The Square Kilometre Array (SKA), reaching a collecting area of one square kilometre, will be the world’s largest radio telescope. Even in its first stage of deployment (SKA1, whose construction will be completed in 2026) it will enable transformational science on a very broad range of scientific objectives. Amongst them, there is the investigation of several Galactic and extra-galactic Masers. In this paper I will present the status of the SKA project and I will describe the capabilities of the SKA, with a focus on those that are more relevant for Maser science.
We report the discovery of widespread millimeter-wavelength Class I methanol maser emission associated with protostellar molecular outflows in the massive (proto)cluster G11.92−0.61. Our ~0.5″-resolution SMA and ALMA observations of the 229 GHz and 278 GHz Class I transitions reveal seven and twelve candidate masers, respectively: all 229 GHz masers have 278 GHz counterparts, and five are also coincident with 44 GHz Class I masers previously detected with the VLA. For paired masers, the peak intensities at 229 GHz and 278 GHz are correlated. We also find tentative evidence for a correlation between the strength of millimeter-wavelength Class I maser emission and the energy of the associated molecular outflow.
Circumstellar SiO masers can be observed in red giant evolved stars throughout the Galaxy. Since stellar masers are not affected by non-gravitational forces, they serve as point-mass probes of the gravitational potential and form an excellent sample for studies of the Galactic structure and dynamics. Compared to optical studies, the non-obscured masers are in particular valuable when observed close to the highly obscured Galactic Bulge and Plane. Their line-of-sight velocities can easily be obtained with high accuracy, proper motions can be measured and distances can be estimated. Furthermore, when different mass and metallicity effects can be accounted for, such a large sample will highlight asymmetries and evolutionary traces in the sample. In our Bulge Asymmetries and Dynamic Evolution (BAaDE) survey we have searched 20,000 infrared selected evolved stars for 43 GHz SiO masers with the VLA in the northern Bulge and Plane and are in the process of observing another 10,000 stars for 86 GHz SiO masers with ALMA in the southern Bulge. Our instantaneous detection rate in the Bulge is close to 70%, both at 43 and 86 GHz, with occasionally up to 7 simultaneous SiO transitions observed in a single star. Here we will outline the BAaDE survey, its first results and some of the peculiar maser features we have observed. Furthermore we will discuss the prospects for obtaining proper motions and parallaxes for individual maser stars to reconstruct individual stellar orbits.
Ventspils International Radio Astronomy Centre (VIRAC) has two fully steerable Cassegrean System 32 and 16 m radio telescopes. After renovation and modernization program the Galactic masers, particularly CH3OH research and monitoring program became one of the most important realized on these telescopes. Both telescopes are equipped with broadband cryogenic receivers covering 4.5-8.8 GHz frequency band. Digital backend consisting from DBBC-2 (Digital Base Band Convertor developed by HAT-LAB, Italy) and FLEXBUFF (data storage system based on commercially available server system) is used for data digitalization and registration. A special program complex for spectral line data reduction and correction was developed and implemented.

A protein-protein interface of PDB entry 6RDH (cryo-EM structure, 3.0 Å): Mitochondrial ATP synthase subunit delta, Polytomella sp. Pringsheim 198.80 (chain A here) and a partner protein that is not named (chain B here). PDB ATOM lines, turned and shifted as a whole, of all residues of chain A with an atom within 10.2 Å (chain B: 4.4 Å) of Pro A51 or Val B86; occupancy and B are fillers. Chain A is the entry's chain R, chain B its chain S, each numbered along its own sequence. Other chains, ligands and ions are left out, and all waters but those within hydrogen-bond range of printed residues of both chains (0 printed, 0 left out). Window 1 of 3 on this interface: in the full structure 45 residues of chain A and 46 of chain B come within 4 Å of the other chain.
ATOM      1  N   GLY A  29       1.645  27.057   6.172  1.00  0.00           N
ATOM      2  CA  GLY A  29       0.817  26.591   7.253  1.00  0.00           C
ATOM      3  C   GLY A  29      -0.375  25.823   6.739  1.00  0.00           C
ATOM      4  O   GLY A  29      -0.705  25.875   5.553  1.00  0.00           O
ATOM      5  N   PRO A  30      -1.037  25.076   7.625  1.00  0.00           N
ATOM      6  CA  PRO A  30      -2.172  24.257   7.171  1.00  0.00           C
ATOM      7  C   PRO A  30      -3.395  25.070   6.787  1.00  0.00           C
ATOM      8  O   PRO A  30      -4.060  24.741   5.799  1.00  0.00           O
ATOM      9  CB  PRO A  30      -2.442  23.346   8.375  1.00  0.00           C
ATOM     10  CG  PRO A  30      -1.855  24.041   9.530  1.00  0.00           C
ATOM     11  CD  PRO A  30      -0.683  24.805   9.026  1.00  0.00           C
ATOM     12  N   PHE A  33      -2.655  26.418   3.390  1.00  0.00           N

The detection of hydrogen radio-recombination maser lines (RRLs) toward MWC349A in the year 1989 opened the chance to place constraints on the kinematics of an ionized circumstellar disk around a massive star. Since then, a significant number of observations have allowed improving our understanding of this source to the point that we have established that its ionized wind launching occurs at a distance of ~24 au as claimed by disk wind models. On the other hand, this field of study has undergone considerable development over the last six years with the detection of new RRL maser sources. Here, we present a brief summary of all these recent advances and the promising future prospects.
Studies of Galactic LPVs based on astrometric VLBI are presented. We use a VLBI array, “VERA”, to measure parallaxes and calibrate the K-band period luminosity relation (PLR) of the Galactic Miras. Since the PLR offers a distance indicator, its calibration is crucial to reveal their spatial distribution. Parallaxes of dozens of LPVs are presented. For the longer period stars, the mass-loss is high and the stars are obscured and recognized as OH/IR stars. We estimated mid-infrared absolute magnitudes of dozens of OH/IR stars and found that they show a loose concentration around −14 mag at λ of 11.6 μm, indicating an existence of PLR for OH/IR stars. Astrometry of OH/IR stars will also help us to study non-steady spiral arms as proposed from the latest simulation study of the galactic dynamics. We will start astrometric VLBI observation of two OH/IR stars NSV25875 and OH127.8+0.0 at 43 GHz with VERA.
Using quasi-simultaneous observations of 86 stars with known SiO maser emission, we searched for systematic differences between the strengths of the 43 and 86 GHz v=1 maser lines. Although for individual stars there is wide scatter between the line strengths spanning nearly an order of magnitude, there is no evidence of a systematic difference between these line strengths for the entire sample.